Isn't it great to be able to share those words freely again, after the long, dark years when we could only blink them to one another in Morse code or pass them furtively on slips of torn fast-food napkins, lest jackbooted thugs of the deep state kick down our doors and drag us to the nearest FEMA concentration camp?
What can I say but: Thank you, President Trump. Restoring our right to speak the phrase openly is yet another campaign promise on which you have bravely delivered. As you with grand pauses informed the Values Voter Summit in October: "Guess what? We're . . . saying . . . 'Merry . . . Christmas' . . . again!"
The so-called war on Christmas has been a staple of conservative media for years, the Fox News version of Hermey the Elf and Yukon Cornelius. Like the bare-breasted women in his tabloid newspapers, it's proof that Rupert Murdoch will stop at nothing to gin up a crowd — unless it involves spending money on actual newsgathering. The drama of big government trying to steal Christmas (Ayn Rand meets Dr. Seuss) never fails to stir the blood of elderly libertarians.
In fairness, maybe people haven't been saying "Merry Christmas" inside Fox News headquarters. Given all the sexual harassment alleged to go on there, it doesn't sound like a very joyful place. But in the actual world, I've never noticed a shortage of merries, Christmases or the two of them together. Think of "The Christmas Song," which surely is playing somewhere in America every moment of every day from Thanksgiving to the end of December. And every time Nat King Cole comes to the last line, there they are: "Although it's been said many times, many ways: Merry Christmas to you!"
Not even bleeped.
Then there's the figgy pudding song: "We wish you a merry Christmas, we wish you a merry Christmas . . ."
The Judy Garland song: "Have yourself a merry little Christmas . . ."
The Jose Feliciano song: "I wanna wish you a merry Christmas from the bottom of my heart."
Even the song about bells where the choir can scarcely keep up with all the "merry, merry, merry, merry Christmas."
Year in and year out, we hear the words at shopping malls, grocery stores, gas stations and restaurants. I don’t know how the president has missed it. Do the rich cosmopolitans of Mar-a-Lago prefer “Joyeux Noel”?
Christmas ought to be something nobody exploits to drive us apart. It's such an all-American celebration: inclusive, optimistic, mongrel and forgiving — the epitome of too-muchness and puppylike enthusiasm. The English writer Charles Dickens may be, as Hollywood insists this year, "The Man Who Invented Christmas." But Americans took the day and made it a season, then stretched the season clear across autumn. We deck not just halls but entire houses in dancing lights with synchronized soundtracks. We dress our cars in reindeer antlers and our families in matching holiday pajamas.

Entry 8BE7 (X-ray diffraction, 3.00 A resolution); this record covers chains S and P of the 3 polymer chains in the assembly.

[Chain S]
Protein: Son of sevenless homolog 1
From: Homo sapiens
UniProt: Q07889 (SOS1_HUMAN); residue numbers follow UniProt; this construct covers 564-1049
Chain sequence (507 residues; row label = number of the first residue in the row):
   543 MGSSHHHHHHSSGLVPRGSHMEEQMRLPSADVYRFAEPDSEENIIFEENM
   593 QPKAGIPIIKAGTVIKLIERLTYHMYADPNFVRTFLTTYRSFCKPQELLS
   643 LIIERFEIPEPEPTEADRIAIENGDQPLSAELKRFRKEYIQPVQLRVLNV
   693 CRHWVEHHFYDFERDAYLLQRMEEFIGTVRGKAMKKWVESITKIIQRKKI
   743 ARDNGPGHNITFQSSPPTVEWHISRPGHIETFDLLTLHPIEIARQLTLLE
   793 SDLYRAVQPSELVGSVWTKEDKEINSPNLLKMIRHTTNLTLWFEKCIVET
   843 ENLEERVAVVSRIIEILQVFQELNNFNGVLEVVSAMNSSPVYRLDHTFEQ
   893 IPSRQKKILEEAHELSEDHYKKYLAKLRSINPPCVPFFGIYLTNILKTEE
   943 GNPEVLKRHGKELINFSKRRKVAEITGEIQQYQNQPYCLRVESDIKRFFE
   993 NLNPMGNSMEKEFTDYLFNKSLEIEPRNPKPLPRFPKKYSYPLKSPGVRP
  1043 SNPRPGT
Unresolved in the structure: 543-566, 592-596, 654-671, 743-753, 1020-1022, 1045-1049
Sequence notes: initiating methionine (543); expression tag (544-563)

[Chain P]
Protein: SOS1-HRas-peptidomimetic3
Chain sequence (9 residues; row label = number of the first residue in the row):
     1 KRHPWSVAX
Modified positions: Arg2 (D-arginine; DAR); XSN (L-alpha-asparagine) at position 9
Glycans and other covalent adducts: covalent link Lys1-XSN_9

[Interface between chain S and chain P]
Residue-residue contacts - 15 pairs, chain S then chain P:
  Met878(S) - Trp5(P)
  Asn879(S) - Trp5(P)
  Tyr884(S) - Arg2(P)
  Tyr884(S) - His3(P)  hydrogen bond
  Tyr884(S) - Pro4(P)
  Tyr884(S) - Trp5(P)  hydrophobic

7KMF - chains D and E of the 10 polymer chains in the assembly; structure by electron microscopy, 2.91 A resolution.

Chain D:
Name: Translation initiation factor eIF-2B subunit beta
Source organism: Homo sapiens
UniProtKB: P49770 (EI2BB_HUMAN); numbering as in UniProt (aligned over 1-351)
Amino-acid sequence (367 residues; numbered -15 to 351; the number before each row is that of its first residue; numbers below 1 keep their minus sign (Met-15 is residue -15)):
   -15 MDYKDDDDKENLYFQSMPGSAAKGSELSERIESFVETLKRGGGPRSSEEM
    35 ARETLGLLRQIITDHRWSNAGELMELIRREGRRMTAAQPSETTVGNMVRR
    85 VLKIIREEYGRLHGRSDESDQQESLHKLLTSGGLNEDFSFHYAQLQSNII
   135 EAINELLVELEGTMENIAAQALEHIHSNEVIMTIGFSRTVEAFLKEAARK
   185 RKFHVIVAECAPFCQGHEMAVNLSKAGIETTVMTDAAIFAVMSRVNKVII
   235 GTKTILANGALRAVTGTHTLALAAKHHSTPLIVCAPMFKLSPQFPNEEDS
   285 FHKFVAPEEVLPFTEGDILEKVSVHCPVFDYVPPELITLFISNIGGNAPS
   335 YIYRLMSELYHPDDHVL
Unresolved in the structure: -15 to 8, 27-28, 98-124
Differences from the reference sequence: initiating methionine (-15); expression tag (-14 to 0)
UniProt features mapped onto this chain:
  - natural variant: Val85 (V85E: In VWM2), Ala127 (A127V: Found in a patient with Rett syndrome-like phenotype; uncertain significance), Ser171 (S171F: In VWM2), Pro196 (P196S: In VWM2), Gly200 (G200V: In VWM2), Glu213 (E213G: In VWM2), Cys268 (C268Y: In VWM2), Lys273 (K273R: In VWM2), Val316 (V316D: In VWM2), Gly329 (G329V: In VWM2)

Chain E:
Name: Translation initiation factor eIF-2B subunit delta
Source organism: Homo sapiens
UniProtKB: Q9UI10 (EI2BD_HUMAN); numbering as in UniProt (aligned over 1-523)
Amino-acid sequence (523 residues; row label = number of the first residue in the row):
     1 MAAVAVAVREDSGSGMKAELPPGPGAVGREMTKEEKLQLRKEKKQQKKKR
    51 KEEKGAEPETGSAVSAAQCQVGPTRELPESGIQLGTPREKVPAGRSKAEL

Have we made Christmas a wee bit vulgar? Only in the original sense of the word. America’s Christmas is something common, that is, available to all.
Which is how it should be, for the Christmas story is about erasing divisions and distinctions and borders and walls. A Jewish baby is born in Palestine in abject poverty and hailed as a king. An unwed teenager becomes the ideal mother, and her baffled boyfriend the model of manhood. Angels from heaven choose for their audience a scraggly band of sheepherders with dirty hands and the stink of work upon them. And relentless foreigners, lacking proper papers, pursue a beacon of liberty, traveling through the night with a light from above.
You may recognize those last words as a snippet from Irving Berlin, the Russian boy who wrote "God Bless America," the Jewish songwriter who dreamed a "White Christmas." So very American.
Mel Tormé, co-creator of "The Christmas Song," with its roasting chestnuts and nipping frost, was the son of Russian Jewish immigrants; another Jewish artist, Robert L. May, came up with the story of a little reindeer with a bright, red nose.
Our Christmas comes from everywhere. From a parish priest in a German village ("Silent Night"); from a Puerto Rican virtuoso, blind at birth ("Feliz Navidad"); from a glamorous New Yorker whose genome connects to Africa and Ireland and Venezuela ("All I Want for Christmas Is You"). Frank Capra, son of Sicily, convinces us annually that "It's A Wonderful Life." Animator Bill Melendez, from Mexico's Sonora, gathers the Peanuts gang around their scrawny tree.
I could go on, but you get the idea. A spirit of togetherness and equality is essential to America's Christmas and rarely more needed than now. Words don't matter: Merry Christmas, Happy Holidays, even Good Festivus, if you prefer. And God bless us, every one.
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